A Japanese lacquered and mother-of-pearl inlaid copper tobacco box with a scene of two ladies playing the koto and the shamisen   Kyoto-Nagasaki style, 1800-1830

A Japanese lacquered and mother-of-pearl inlaid copper tobacco box with a scene of two ladies playing the koto and the shamisen


Kyoto-Nagasaki style, 1800-1830

H. 2.5 x W. 13.2 x D. 7.8 cm

The koto is a long box-like hollow body of paulownia wood over which thirteen silk or tetoron strings are attached. The performer places the instrument in front and uses the first three fingers of his right hand while his left hand manipulates the movable struts placed under the strings to determine the pitch. The koto is of Chinese origin where it was an extremely prestigious instrument associated with Chinese literati culture. It was introduced into Japan during the Nara period (710-794).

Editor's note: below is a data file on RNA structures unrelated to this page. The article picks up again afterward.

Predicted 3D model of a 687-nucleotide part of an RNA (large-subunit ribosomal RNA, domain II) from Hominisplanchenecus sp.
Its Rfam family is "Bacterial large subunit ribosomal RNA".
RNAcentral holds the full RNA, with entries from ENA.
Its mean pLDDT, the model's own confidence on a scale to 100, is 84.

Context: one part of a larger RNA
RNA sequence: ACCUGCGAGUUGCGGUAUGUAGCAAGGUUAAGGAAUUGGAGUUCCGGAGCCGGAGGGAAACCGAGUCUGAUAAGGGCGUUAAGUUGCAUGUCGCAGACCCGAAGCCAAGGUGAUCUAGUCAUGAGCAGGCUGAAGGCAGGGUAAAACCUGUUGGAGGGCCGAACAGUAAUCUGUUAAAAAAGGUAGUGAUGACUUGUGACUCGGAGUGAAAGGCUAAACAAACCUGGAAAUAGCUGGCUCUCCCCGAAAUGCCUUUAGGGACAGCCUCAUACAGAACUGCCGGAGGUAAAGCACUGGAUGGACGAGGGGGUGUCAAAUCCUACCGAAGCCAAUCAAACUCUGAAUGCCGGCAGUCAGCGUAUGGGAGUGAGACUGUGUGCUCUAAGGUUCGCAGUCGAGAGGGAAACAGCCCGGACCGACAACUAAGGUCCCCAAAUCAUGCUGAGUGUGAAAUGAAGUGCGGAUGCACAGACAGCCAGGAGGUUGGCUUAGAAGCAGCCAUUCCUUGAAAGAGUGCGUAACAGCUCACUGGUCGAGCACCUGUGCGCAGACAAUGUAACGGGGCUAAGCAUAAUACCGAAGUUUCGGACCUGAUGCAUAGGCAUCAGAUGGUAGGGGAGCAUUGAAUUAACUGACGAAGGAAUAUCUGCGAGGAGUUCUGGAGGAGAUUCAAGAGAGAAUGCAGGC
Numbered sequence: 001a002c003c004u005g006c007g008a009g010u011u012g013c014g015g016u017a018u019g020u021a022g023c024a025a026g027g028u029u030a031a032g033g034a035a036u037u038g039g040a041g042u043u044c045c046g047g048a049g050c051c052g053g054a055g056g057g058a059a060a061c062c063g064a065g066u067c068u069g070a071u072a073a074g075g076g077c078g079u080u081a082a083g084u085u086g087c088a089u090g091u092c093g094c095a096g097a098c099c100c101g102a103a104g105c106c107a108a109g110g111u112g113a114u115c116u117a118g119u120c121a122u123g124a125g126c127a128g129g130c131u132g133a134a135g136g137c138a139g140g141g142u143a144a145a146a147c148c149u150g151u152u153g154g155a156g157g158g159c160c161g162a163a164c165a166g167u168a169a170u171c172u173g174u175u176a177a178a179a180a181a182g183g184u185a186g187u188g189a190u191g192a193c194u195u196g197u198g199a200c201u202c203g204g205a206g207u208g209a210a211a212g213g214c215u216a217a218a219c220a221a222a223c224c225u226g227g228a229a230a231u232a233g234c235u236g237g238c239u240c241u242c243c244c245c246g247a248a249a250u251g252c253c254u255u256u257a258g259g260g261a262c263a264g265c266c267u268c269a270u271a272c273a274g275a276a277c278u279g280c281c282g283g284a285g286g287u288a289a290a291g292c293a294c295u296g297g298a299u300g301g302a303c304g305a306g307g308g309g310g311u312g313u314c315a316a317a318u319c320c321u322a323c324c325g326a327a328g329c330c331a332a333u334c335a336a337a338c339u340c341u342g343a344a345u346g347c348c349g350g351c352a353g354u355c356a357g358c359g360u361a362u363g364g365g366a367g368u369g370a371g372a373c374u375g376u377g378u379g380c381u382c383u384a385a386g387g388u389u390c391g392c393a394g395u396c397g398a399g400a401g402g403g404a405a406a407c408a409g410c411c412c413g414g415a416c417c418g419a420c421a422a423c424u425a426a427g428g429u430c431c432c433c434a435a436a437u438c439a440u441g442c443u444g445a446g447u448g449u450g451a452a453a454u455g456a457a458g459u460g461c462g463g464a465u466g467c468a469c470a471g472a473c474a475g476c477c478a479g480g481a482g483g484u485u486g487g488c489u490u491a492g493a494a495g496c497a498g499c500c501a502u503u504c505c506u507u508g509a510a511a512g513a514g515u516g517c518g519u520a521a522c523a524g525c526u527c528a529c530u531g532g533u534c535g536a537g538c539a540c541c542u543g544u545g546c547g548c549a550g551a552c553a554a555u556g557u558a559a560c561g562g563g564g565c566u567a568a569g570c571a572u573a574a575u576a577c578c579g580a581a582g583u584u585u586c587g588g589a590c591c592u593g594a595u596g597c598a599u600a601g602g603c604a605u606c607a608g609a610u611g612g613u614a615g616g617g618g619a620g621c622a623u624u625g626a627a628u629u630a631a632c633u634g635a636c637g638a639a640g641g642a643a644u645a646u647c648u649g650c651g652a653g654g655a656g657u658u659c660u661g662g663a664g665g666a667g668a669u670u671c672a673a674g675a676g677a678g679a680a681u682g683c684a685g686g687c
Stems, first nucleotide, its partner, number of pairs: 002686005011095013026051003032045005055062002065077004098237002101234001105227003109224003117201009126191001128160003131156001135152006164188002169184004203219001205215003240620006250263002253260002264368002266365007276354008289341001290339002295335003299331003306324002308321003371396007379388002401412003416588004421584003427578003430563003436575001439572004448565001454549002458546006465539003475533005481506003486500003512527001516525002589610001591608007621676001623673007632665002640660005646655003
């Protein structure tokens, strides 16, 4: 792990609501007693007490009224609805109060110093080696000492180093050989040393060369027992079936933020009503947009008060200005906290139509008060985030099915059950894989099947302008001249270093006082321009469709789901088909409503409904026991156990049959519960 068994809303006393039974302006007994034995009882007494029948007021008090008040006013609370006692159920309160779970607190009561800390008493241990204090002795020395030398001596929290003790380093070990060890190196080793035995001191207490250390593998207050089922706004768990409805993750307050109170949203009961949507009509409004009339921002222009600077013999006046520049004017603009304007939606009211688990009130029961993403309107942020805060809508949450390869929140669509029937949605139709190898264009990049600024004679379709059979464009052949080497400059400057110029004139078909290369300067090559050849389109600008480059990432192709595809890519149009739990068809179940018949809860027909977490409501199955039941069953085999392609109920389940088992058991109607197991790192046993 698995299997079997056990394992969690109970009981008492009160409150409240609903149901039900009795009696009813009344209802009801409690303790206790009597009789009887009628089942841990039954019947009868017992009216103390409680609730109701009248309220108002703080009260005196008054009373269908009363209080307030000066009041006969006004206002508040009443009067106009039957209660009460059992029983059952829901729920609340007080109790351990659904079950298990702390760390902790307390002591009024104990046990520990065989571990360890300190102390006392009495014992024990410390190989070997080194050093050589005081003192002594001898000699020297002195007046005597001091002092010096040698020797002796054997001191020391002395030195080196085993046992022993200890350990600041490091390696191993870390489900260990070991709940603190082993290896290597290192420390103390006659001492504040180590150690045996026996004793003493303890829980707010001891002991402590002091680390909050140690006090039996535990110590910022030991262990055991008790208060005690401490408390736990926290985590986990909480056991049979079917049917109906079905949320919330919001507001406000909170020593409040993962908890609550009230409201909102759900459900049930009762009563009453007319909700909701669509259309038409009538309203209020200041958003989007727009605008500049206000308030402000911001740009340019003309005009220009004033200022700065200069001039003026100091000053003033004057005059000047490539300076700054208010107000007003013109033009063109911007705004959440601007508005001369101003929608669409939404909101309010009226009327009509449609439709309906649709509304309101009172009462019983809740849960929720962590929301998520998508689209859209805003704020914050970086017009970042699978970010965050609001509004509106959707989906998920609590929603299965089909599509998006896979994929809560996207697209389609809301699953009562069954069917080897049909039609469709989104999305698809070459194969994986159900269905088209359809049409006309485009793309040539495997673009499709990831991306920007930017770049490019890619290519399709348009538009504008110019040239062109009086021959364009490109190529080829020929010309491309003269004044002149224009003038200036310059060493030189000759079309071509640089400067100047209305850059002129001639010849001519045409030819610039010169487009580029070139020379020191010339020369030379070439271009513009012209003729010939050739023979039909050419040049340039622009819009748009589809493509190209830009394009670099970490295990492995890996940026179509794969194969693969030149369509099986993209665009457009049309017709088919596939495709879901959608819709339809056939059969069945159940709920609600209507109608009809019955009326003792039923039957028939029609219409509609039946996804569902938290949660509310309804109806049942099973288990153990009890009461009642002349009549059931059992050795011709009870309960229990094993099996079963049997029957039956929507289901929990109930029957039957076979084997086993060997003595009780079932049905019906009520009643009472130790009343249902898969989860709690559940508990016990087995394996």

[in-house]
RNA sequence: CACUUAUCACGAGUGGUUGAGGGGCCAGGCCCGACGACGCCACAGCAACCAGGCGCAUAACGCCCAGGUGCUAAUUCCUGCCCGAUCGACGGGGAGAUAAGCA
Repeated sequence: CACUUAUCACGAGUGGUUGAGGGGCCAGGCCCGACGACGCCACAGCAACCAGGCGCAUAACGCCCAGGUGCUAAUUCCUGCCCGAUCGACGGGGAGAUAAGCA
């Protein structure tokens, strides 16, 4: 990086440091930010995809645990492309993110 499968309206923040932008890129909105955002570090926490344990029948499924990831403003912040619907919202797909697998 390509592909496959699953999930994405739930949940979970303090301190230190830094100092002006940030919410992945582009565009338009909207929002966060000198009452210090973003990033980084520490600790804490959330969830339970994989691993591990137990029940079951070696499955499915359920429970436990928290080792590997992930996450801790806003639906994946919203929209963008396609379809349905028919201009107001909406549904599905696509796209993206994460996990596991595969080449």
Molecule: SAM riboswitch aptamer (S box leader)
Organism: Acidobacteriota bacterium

The shamisen, played by the lady on the left, is the most commonly used instrument in Japanese music. It was introduced in Japan during the Eiroku period (1558-1570), from the Ryũkyũ islands.
In spite of having only three strings, the shamisen is capable of producing a wide variety of sounds.

The band, obi, of the kimono of the lady on the left has the colours of the Dutch flag.